Mr. Leopold makes a full-dress appearance

The Baltimore Sun

Other than that, Mr. Leopold, how was the mall?

There's a perfectly innocent explanation for the Abe Lincoln-impersonating Anne Arundel County executive's activities in the Westfield Annapolis mall parking lot: John Leopold's stimulus check came early.

Maybe he dropped the check and was groping for that sort of stimulation in the back seat of his county vehicle, so he could go inside the mall and do his patriotic duty.

Perhaps the 911 caller who thought he'd spotted "naked people" in the county Chevrolet had merely glimpsed Leopold's balding head, mistaking it for flesh that's less socially acceptable to flash.

It took the cops seven minutes to locate Leopold's car in the mall parking lot, The Baltimore Sun's Julie Scharper reports. That's good news for retailers and perhaps for Leopold, too. Officer-come-lately determined that the report was unfounded.

By that account, Leopold was waiting for Cordish's casino to get lucky at a mall.

No telling if the bachelor exec was alone. Leopold and his Police Department - sticking together because a house divided against itself, yada, yada, yada - won't say.

"I am rather inclined to silence," as Leopold's favorite president once said.

Leopold dressed up like Lincoln yesterday and went to a mall, of all places, marking the president's 200th birthday with one of his first public appearances since Car-ma Sutragate broke.

(There's a whole Web site, Car Kama Sutra, if the exec or anyone else out there is interested. But I digress.)

Showing up at a mall dressed like Honest Abe - an act of political chutzpah not seen since Sheila Dixon attended Barack Obama's Baltimore whistlestop in fur.

Marley Station mall trumpeted Leopold's appearance with a news release that said the exec "bears a striking resemblance to President Lincoln without formal attire."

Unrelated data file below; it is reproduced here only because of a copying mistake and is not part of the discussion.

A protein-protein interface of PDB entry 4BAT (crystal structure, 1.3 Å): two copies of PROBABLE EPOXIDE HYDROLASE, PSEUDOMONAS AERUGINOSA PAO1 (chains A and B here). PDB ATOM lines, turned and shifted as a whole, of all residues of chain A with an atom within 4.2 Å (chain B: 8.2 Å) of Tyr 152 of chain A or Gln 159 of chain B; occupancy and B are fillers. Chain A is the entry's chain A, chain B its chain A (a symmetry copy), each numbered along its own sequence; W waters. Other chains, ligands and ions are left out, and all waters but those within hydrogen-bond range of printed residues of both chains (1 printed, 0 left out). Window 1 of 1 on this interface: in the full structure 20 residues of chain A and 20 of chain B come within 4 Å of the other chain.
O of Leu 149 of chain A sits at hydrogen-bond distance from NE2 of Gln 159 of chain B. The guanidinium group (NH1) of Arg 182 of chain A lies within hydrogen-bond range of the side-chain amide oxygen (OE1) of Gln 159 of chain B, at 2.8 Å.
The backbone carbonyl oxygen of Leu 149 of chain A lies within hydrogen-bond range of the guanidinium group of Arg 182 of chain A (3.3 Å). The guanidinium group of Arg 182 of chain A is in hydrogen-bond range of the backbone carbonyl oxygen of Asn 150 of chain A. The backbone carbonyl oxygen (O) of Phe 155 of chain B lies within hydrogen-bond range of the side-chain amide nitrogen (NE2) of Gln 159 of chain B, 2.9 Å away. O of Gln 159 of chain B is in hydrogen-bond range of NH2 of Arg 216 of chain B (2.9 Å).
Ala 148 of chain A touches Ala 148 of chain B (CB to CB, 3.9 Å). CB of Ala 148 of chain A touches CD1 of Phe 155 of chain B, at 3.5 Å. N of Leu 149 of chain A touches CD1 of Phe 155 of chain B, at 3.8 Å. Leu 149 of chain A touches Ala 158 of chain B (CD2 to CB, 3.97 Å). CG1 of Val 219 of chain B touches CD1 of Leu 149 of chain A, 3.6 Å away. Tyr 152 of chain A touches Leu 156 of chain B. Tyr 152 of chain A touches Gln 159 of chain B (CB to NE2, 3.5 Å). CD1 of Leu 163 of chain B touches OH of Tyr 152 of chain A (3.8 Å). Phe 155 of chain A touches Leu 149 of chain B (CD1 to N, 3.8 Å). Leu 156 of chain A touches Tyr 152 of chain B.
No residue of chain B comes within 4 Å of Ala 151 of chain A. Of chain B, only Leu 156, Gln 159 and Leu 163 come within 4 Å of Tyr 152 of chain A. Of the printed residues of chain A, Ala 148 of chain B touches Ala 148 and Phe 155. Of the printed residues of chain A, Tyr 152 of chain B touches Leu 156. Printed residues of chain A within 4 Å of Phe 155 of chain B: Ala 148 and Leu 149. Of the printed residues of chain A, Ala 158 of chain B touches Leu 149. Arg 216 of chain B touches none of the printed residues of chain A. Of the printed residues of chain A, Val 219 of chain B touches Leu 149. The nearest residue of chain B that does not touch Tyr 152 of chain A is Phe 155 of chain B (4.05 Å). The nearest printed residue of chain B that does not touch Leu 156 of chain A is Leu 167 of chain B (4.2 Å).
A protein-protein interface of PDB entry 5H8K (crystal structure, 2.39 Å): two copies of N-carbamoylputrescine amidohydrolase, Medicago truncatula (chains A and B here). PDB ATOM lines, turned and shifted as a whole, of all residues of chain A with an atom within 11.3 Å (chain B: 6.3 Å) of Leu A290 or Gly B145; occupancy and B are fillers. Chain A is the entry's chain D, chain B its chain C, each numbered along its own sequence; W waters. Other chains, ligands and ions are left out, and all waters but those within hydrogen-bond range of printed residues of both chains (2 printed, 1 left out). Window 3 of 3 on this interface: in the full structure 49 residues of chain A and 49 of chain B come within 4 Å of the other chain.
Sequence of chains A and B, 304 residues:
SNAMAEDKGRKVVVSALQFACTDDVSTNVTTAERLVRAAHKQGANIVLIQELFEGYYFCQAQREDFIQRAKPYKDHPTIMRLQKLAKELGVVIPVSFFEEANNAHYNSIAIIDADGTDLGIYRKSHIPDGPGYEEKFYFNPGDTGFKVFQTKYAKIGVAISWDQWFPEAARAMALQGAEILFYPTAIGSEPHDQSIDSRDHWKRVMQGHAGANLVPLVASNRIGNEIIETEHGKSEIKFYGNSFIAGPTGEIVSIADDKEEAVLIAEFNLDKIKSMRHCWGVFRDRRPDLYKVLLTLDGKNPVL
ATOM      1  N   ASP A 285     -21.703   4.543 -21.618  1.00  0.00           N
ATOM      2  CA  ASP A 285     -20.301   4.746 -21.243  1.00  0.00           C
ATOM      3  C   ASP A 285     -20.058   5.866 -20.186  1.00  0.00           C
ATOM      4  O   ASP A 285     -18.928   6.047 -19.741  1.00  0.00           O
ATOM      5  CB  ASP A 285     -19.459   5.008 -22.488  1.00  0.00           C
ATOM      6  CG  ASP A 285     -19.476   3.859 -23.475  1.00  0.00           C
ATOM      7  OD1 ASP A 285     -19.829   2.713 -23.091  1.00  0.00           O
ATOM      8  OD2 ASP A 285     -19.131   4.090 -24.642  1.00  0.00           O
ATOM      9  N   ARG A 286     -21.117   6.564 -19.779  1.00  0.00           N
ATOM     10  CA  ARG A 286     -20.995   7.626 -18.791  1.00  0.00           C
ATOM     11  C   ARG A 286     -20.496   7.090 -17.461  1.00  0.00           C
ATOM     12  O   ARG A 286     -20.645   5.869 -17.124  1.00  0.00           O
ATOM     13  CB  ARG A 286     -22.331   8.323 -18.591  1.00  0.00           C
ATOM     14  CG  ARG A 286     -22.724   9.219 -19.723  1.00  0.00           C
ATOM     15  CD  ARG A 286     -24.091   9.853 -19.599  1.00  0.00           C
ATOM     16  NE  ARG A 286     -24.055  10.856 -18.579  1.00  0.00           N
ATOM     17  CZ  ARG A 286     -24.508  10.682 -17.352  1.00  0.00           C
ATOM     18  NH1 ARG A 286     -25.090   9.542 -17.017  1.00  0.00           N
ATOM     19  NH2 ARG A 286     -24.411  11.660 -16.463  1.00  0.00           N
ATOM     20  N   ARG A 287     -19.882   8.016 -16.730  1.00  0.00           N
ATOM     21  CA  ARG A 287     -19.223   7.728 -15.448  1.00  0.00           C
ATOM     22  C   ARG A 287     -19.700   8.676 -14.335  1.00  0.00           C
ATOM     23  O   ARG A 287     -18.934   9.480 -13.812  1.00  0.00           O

So they've seen him in the buff at that mall, too?

Not yesterday, anyway. The release assured us that Leopold "will be adorned in full Lincoln dress."

The boss and The Boss

A rock 'n' roll governor - how cool is that?

Not so much if you head the state agency that horned in on Bruce Springsteen's Super Bowl halftime show.

As Springsteen sang, he also shrank, so WBAL-TV could devote half the screen to not one, not two, but three Maryland Lottery drawings.

Lottery bureaucrats like us, baby, it's a good time to run.

"It would be an understatement to say he [Martin O'Malley] wasn't happy with the Lottery interruption that marred an outstanding live performance by Bruce Springsteen and the E Street Band," O'Malley chief of staff Michael Enright wrote lottery director Buddy Roogow this week.

"In short, our boss was not happy about the way we treated The Boss and viewers."

WBAL has said that it meant to scroll the results on the bottom of the screen, but there was some sort of mix-up, and the screen was split instead. In an interview shortly after the game, Roogow said he was as surprised as anyone.